Sunday, June 11, 2017

The longest prisoner email in history,and how we handled it poorly

I made a mistake.  I brushed off a prisoner who is mentally challenged.  Now I’m struggling with guilt feelings.

It all began when the guy wrote to tell me about a sinister plot…a prison physician had secretly implanted a chip in him, and he was worried.  But his communication with HFP didn’t end there.  A couple days later, he sent the longest email message ever received by this office.  I’m thinking it probably broke every record through JPay, the prison email system.  The letter totaled 8,400 words!  Will said that it took him 9 hours to write that message, supporting his fears!

And that’s precisely the point where our staff must sit back and take a closer look.

Instead, because of record-breaking numbers of messages from prisoners, their families and their loved ones, we simply explained to him that we were not equipped to handle issues like that.  On to the next guy, and problems we can better deal with.  That wasn’t quite fair. 

What we keep forgetting, and what I think the state keeps ignoring, is that we have a critical mental illness problem in our prisons, and these people deserve our attention. The US Department of Justice, for example, says that more than half of all prison inmates have a mental health problem compared with 11 percent of the general population, yet only one in three prison inmates receive any form of mental health treatment.

We’ve discussed this so many times in the past.  Those of you who are older will remember when we started closing down Michigan’s mental institutions and, wonder of wonders, as that population diminished the prison population increased!  Think there’s any connection?

Here are some questions for Michigan officials, which I just lifted from THE JOURNAL OF THE AMERICAN ACADEMY OF PSYCHIATRY AND THE LAW: 

Are our prisons' rehabilitative services set up to provide comprehensive mental health and psychiatric programs to deal with the increasing population with such severe psychopathology and impairment? Shouldn't standards of care of psychiatric disorders be respected in the correctional setting as they are in other community provider settings? Shouldn't inmates have access to the same standard of treatment consistent with the principle of equivalence?

Shouldn't access to specialized diagnostic procedures and assessment protocols, including general and neuropsychological testing, be available and applied to identify neuropsychiatric and behavioral consequences of brain injury and other organic disorders? Are states willing to allocate sufficient budget and manpower resources to meet the needs of mentally ill and substance abusing offenders? Are legislators and administrators willing to take a serious look at the criminal justice process to determine how to refer mentally ill arrestees and offenders to various treatment programs?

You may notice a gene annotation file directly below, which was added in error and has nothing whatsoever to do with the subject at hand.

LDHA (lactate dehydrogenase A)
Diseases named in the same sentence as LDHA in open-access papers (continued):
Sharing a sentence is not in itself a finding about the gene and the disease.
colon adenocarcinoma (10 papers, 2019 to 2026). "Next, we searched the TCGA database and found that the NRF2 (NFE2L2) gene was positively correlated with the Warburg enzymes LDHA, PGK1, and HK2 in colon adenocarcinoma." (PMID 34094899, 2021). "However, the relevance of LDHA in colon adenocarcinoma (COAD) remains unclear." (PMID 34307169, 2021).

I’m not dropping Will’s case.  HFP can and must do better.

So must the State of Michigan!


Robert Bulten said...

Excellent point, Doug. Keep it up.

Unknown said...

Yes, yes and yes. Even when inmates are on meds that ends with their release. Thus, the revolving door continues. Incarceration is the result a huge shortage in mental health beds. Often could be paid for by private insurance. Michigan refuses to build more psych beds to prevent medicaid expenses. In the meantime they create bed shortages for those with private insurance too. If someone had cancer and they were told we have a 5000 psych bed shortage, no treatment for you. As a result Michigans mental health death toll climbs. By their own admission 65% of those incarcerated are MI or autistic. How barbaric to jail, imprison, torture, solitary confine, taser, and kill the Mentally ill and autistic. We would never do this to your mother with Alzheimers. Even though MRIs show serious Mental illness affects the same parts of the brain. Imagine being sick and tortured. Kevins law is lip service without beds, and fund cuts. CMH is concerned about patient rights, not stability. Most of CMH is Social workers. They are not able to treat a brain disease. We need hospitals and doctors. The amount of fines, court costs, phone, food, jail, lawyer fees is extortion from families of loved ones. After all it is Michigan's largest economy. Families are slaves to this injustice too. The MI are guarenteed employment for the DOJ. Most Mentally ill and autistic simply needed a hospital bed for 3 months to stabilize their medicine. Instead they are offered incarceration for their psychosis.

Grandma Kimmy West said...

Actually I wrote above post, but Grandma Kimmie did not show up! I'm not afraid to claim it! So mad at Michigan using the DOJ to inflate jobs numbers. Using the suffering of families and inmates with Mental illness and autism, is a grevious crime. Extortion is a crime too! #abedinstead